Two Massachusetts Towns Welcome Guantánamo Detainee Ordered Released by a Federal Judge

For Immediate Release

No More Guantánamos
Contact: 

Nancy Talanian, Director, No More Guantánamos, 413-665-1150, ntalanian@nogitmos.org

Ruth Hooke, Amherst, MA, 413-256-8441, rhooke@uww.umass.edu
Elizabeth L. Adams, Leverett, MA, 413-522-7505, eadams333@gmail.com

Two Massachusetts Towns Welcome Guantánamo Detainee Ordered Released by a Federal Judge

WASHINGTON - On Thursday, US District Judge Henry H. Kennedy, Jr., granted
Guantanamo detainee Ravil Mingazov’s petition for a writ of habeas
corpus and ordered the Obama administration to release him from the
military prison at Guantánamo Bay, Cuba, finding the administration had
no legal basis for holding him. Mingazov is the 35th detainee to win
his habeas petition out of 48 whose petitions have been reviewed.

 
The
administration must now decide where it will send Mingazov, who like
most of the remaining detainees already cleared, cannot safely return
to his home country. Mingazov, a Russian, fled religious persecution in
his home country in 2001. Congress passed a ban last year that
currently prevents any former detainees from entering the US except for
prosecution.
 
Two
communities in Massachusetts—Amherst and Leverett—have passed
resolutions welcoming a few cleared detainees once Congress lifts its
current blanket ban. Mingazov is one of two detainees whom the towns
have in mind to welcome. Ahmed Belbacha, an Algerian who was cleared
for transfer by the Bush administration more than three years ago, is
the second detainee.
 
The
resolutions that Amherst Special Town Meeting and Leverett Town Meeting
passed on November 4, 2009, and April 24, 2010, respectively, were
initiated by Ruth Hooke and Beth Adams. Both women are local members of
No More Guantánamos [http://www.nogitmos.org],
a national grassroots organization working to ensure justice for the
prisoners at Guantánamo Bay, Bagram air base in Afghanistan, and other
offshore prison sites maintained by the CIA and the Pentagon around the
world.
 
Nancy
Talanian, director of No More Guantánamos, says that the organization’s
chapters around the country each choose one or two detainees and share
the men’s stories through events, literature, and media to show the
public that all Guantánamo detainees are human beings who deserve basic
human rights, rather than the monsters that some government officials
have described.
 
“Our
Pioneer Valley chapter chose Ravil Mingazov and Ahmed Belbacha last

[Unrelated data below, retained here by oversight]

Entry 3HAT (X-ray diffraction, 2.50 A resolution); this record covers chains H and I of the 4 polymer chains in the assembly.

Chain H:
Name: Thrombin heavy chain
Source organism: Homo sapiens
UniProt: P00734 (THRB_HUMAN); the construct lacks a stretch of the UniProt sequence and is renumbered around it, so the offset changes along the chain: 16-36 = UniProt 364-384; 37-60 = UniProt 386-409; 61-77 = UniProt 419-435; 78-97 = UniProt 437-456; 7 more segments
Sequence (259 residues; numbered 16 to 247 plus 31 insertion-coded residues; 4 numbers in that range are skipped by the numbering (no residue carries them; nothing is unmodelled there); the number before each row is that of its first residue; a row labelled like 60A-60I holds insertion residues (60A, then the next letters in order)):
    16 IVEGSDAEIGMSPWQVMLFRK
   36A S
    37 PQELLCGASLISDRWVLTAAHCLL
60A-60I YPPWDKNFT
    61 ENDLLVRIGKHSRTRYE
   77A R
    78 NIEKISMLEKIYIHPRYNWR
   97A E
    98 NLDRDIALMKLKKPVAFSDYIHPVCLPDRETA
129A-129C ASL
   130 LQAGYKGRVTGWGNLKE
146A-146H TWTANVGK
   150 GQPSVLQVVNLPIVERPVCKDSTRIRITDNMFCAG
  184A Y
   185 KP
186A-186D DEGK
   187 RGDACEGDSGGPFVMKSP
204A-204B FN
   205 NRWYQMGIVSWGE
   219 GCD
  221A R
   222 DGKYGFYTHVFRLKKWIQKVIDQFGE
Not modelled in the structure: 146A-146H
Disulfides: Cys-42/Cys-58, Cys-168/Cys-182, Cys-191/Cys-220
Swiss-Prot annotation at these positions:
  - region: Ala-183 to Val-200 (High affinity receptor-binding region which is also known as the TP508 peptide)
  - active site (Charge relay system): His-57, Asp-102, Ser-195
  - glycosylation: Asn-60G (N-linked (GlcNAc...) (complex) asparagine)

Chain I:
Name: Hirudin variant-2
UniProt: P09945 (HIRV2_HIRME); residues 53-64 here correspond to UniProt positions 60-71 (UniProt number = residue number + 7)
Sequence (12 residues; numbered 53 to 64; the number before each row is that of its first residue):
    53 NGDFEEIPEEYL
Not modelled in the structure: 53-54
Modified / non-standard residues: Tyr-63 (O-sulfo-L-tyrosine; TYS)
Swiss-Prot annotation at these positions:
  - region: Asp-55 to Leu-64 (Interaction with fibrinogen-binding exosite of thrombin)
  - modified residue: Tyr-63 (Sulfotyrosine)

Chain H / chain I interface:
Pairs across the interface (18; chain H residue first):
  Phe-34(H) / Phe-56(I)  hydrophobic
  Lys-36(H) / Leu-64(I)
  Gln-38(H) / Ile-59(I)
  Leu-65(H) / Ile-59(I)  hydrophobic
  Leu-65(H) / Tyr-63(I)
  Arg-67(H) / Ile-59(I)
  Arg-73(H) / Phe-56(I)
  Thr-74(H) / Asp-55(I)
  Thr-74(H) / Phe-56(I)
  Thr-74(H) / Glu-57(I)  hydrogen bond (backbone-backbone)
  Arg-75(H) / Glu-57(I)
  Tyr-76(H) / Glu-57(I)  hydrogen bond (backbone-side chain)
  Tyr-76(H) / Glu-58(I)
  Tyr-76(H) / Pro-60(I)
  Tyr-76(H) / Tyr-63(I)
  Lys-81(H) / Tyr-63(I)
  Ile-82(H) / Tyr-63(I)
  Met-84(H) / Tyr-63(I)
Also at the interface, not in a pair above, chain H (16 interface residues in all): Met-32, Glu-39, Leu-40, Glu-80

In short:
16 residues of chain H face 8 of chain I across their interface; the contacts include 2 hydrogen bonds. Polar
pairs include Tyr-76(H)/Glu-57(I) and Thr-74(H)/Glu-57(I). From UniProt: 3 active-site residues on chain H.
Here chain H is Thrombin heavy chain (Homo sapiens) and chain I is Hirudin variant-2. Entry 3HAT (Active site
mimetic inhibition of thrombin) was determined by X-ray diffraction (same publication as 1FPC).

spring,” Talanian said. “Although Ravil had not yet been cleared, our
members were confident that he had done nothing wrong and should be
released. We are very happy that the judge agrees.”
 
Talanian
believes the resolutions’ passage shows that Americans who know the
stories of actual detainees are more willing than the majority of
Americans who continue to believe the men are all ‘the worst of the
worst,’ despite the releases of more than 600 former detainees, most by
the Bush administration.
 
“Congress’s
blanket ban on allowing any of the men to live here is standing in the
way of the prison’s closure, which we believe will make Americans
safer,” she said. “Guantánamo detainees who cannot safely return home
are really no different than other refugees whom western Mass.
communities have welcomed in the past,” she said. “And if the US
government, which has held the men for more than eight years, claims
the men would not pose any danger if they are sent to live in allied
countries, that should be sufficient assurance that we can be safe with
some of them living here.”
 
No More Guantánamos [http://www.nogitmos.org]
is a coalition of concerned U.S. residents, communities, organizations,
and attorneys who are working together to ensure justice for the
prisoners at Guantánamo Bay, Bagram air base in Afghanistan, and other
offshore prison sites maintained by the CIA and the Pentagon around the
world. We work to ensure basic human rights for all prisoners,
including the right to be either charged for crimes and tried or
released, in accordance with international law, and not held
indefinitely, and to find homes for prisoners who cannot return home.
 
The
organization formed soon after President Obama’s executive order to
close Guantánamo Bay prison by January 22, 2009. Chapter locations
besides the Pioneer Valley include Raleigh-Durham, North Carolina; New
York City; Denver, Colorado; and Tallahassee, Florida.

 

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